The Constitution grants only to Congress the power to legislate. There is no greater threat to our delicate system of government than when federal courts allow unelected bureaucrats to make up their own laws. Yet last week, federal Judge Rosemary Collyer did just that.
The ruling has ominous implications for ObamaCare, enacted one year ago but not yet in full effect: This decision would allow the "health reform" law to become even more Orwellian than it already is, without any action from Congress.
In a case where I served as chief attorney for the plaintiffs, Judge Collyer allowed to stand three internal rules of the Social Security Administration that make receipt of Social Security retirement benefits contingent upon enrollment in Medicare. Plus, a person who withdraws from Medicare would not only have to give up Social Security retirement benefits, but repay all benefits previously received.
All the plaintiffs had paid into Social Security and Medicare throughout their working lives. They were eligible for both programs, but they didn't want to enroll in Medicare because they had their own savings and health-insurance programs that they preferred.
Three of the plaintiffs had Federal Employee Health Benefits, and two of them had health-savings accounts. Two plaintiffs have ample savings and high-deductible health-insurance policies. None of the plaintiffs sought to get any of their Medicare taxes back; they simply don't want to enroll in Medicare — but do desire their Social Security retirement benefits.
Thanks to Collyer's ruling, though, the plaintiffs are now forced into Medicare and will have to give up their private health plans and health savings accounts. (The ruling still allows private "MediGap" coverage to supplement Medicare.) Indeed, all seniors now must enroll in Medicare, Part A, whether they want it or not. If they don't, their Social Security retirement benefits will be taken from them.
This decision flies in the face of the law: The Social Security and Medicare Acts specify that the receipt of benefits in each program is entirely "voluntary." In both acts, Congress directed that if a person meets the prerequisites (age, payments into the programs, etc.), he or she "shall be entitled" to the benefits.
Collyer admitted that "entitlement" normally means "to give legal right ... to, qualify for something." But then she opined: "This is a different type of entitlement."
Adding to the bizarreness, the judge thereby completely contradicted her own rul ing in the same case, 18 months before. Back then, she asserted that rules written by the Social Security Administration are indeed different from the Social Security and Medicare Acts.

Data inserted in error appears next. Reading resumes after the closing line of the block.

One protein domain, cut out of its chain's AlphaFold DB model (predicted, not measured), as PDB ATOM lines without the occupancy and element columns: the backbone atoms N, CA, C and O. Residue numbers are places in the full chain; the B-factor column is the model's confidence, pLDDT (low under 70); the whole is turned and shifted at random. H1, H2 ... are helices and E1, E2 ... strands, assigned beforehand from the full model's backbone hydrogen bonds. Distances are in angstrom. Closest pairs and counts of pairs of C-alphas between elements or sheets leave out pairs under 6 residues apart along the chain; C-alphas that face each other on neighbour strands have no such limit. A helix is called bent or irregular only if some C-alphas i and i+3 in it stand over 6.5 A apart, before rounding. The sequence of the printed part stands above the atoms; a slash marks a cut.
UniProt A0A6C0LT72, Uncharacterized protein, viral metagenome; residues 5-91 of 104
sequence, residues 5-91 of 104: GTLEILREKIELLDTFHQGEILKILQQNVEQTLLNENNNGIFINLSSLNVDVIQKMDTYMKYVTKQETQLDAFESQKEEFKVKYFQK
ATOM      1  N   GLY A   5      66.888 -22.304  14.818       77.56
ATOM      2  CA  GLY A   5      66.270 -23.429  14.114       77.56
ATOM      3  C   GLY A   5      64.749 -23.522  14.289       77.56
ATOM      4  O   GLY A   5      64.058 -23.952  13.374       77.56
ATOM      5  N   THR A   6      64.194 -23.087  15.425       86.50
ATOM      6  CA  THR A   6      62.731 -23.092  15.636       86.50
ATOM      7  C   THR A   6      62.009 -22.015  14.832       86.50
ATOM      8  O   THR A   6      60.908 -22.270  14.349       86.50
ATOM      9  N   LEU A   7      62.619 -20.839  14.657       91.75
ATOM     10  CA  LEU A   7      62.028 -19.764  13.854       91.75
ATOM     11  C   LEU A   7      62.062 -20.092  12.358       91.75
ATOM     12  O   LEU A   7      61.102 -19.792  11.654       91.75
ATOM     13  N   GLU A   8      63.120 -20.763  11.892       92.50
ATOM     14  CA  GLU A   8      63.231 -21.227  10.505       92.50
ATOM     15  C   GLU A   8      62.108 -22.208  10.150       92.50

More, Collyer wrote that Congress did "not link withdrawal from Social Security benefits with withdrawal from Medicare, Part A, and that neither the [Social Security] statute nor regulation specifies that [persons] must withdraw from and repay [Social Security] retirement benefits in order to withdraw from Medicare, Part A."
Why did the bureaucrats' rules conflict with the law then, but not now?
The practical effect of the ruling is ominous. Entitlements established in a host of federal statutes may now become mandatory. Will we all be compelled to take all kinds of government benefits to which "we may be entitled"?
More immediately, whether they want it or not, seniors will now be forced into Medicare, a program that even Judge Collyer asserts "may bankrupt all of us." Indeed, she also noted, rightly, that people on Medicare are not treated as well in hospitals as those with private insurance.
Yet her latest opinion condemns all retired Americans to that miserable state.
Consider, too, the impact on ObamaCare. That 2,000-plus-page law is literally filled with directives for the Department of Health and Human Services to enforce the program. Literally hundreds of new regulations and rules, impacting every aspect of every American's life, health and behavior, must be promulgated.
And those decisions will be by the very same bureaucrats whose outrageous rules Collyer just upheld. If her ruling stands, they'll have carte blanche to write them as they please — even in plain contradiction of the law's clear meaning.
We appealed our case, Hall v. Sebelius, to the US Court of Appeals this week. Let's all hope that the higher courts strike a blow for common sense and good law — or we all may find ourselves "entitled" to lots of things we don't want.